• that the One anointed with the Spirit was Jesus himself
  • and that the time of God’s salvation had arrived.Jesus preaches in the synagogue at Nazareth, by Greg Olson

The people of Nazareth (and we may assume the synagogue was full) were startled at first, then hostile. They took exception to one of their own making such grandiose claims.

It may have been that, like many men whose birth was shadowed, Jesus had never been entirely accepted by the people he grew up with.

But someone in the congregation must have urged the others to give Jesus a chance. If he could show some tangible proof of his claims, then they would give more thought to the matter.

They had heard he cured the sick in nearby Capernaum. Let him do the same here in Nazareth.

Read the red text in Gospel passages at end of page

The effects of their unbelief

But Jesus was not a magician doing tricks to amuse the crowd. His miracles were vitally related to the faith and the moral condition of the person. Jesus could not perform a miracle for someone who was sceptical about his power and his identity. His miracles relied on

  • the inter-related power of God
  • the saving presence of Jesus
  • unconditional faith on the part of the person who wished to be cured.

These were not present in the people of Nazareth, and the gospels record that Jesus ‘could do no mighty works’ at Nazareth.

The people of Nazareth turned on him and ran him out of town. One of the gospels says that, in the ensuing mêlée, the rougher element among the villagers tried to kill him.

Jesus rejected in Nazareth, by Jeff Watkins

The painting by Jeff Watkins (above) shows the tumult of the moment, as Jesus is hustled and jostled out of Nazareth. The artist has captured the energy of the moment: Jesus is trying to leave, but is hemmed in and urged forward by the vigorous, angry men who abuse him. Are these the people he grew up with?

It was probably someone in this group who referred disparagingly to Jesus as ‘the son of Mary’ and ‘the carpenter’s son’ (see the passages from Matthew and Mark below). A Jewish man was normally referred to as ‘the son of (his father’s name)’, and we would expect Jesus to be called ‘the son of Joseph’. Calling him ‘the son of Mary’ implied Jesus could not even name his own father.Family Walking with God, Morgan Weistling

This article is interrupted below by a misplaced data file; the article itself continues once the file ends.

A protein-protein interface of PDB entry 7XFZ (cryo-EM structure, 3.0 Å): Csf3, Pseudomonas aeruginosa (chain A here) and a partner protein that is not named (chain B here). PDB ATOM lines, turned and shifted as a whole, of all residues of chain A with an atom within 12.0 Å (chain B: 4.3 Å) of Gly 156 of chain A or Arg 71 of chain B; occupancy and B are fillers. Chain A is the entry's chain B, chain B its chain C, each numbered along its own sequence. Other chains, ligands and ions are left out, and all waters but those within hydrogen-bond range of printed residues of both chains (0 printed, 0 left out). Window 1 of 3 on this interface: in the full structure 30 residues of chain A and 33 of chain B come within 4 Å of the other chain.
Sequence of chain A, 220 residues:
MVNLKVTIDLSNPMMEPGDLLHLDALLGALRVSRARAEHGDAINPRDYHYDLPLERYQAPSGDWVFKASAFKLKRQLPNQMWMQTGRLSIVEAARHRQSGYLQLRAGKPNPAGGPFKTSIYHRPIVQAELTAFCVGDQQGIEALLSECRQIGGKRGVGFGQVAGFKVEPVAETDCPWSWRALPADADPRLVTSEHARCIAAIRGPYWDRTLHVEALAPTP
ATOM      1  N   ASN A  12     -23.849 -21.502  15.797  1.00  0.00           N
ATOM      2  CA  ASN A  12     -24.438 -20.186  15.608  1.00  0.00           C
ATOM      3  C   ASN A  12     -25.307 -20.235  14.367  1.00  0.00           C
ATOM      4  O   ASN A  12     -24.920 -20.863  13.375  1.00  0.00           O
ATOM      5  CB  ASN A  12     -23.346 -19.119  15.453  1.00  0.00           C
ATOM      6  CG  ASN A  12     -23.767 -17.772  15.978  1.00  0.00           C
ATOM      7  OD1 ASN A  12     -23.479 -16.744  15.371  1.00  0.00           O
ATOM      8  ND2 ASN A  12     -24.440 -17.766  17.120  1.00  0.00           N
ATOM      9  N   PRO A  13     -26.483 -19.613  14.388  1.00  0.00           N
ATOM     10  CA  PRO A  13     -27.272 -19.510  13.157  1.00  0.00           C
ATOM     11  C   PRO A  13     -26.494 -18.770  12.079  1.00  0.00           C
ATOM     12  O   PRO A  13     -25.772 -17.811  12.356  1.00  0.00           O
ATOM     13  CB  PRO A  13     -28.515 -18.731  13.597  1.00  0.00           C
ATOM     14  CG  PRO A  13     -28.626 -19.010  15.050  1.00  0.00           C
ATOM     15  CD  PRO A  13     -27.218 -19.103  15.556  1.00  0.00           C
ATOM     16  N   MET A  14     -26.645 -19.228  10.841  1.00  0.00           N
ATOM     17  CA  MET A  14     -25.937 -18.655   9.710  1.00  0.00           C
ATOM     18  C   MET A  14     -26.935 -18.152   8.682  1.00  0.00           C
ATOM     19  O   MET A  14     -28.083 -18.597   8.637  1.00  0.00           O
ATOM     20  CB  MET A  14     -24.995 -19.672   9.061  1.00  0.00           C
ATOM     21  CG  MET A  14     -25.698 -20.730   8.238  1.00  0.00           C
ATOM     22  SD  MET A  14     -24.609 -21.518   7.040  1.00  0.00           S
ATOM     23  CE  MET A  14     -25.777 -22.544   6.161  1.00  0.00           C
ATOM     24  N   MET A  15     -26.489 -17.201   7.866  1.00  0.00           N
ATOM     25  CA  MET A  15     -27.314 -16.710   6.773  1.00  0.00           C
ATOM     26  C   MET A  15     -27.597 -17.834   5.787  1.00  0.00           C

This particular gospel story was reassuring for the early Christians. They too were being rejected by their Jewish neighbours. They could take heart, as we can, from the fact that even Jesus was rejected by people he had known and trusted all his life.

The incident at Nazareth cannot have been a happy experience for anyone, especially Mary, who may have understood the villagers’ resentment but was forced to watch her son being vilified.

Read the black text in gospel passages at end of page

Extra information: the synagogue at nearby Capernaum

Excavated ruins of the synagogue at Capernaum

Excavated ruins of the synagogue at Capernaum

Jesus was based at Capernaum during his ministry to Galilee, but the synagogue pictured above is from a later century – Jesus did not teach in this building. However, the layout and floor-plan would have been the same:

  • a central space, in which the rabbi or commentator stood to read and speak
  • surrounding columns supporting the roof
  • aisle space behind the columns, lined with seats and benches.

This magnificent lime-stone synagogue was one of the largest and best-built of the Byzantine Period. Its walls, pavers and columns were made of white limestone from further west in Galilee, and contrasted sharply with the dark grey basalt stone of earlier buildings on this site.
The main room was flanked by two tiers of seats on the eastern and western sides, divided by two rows of columns.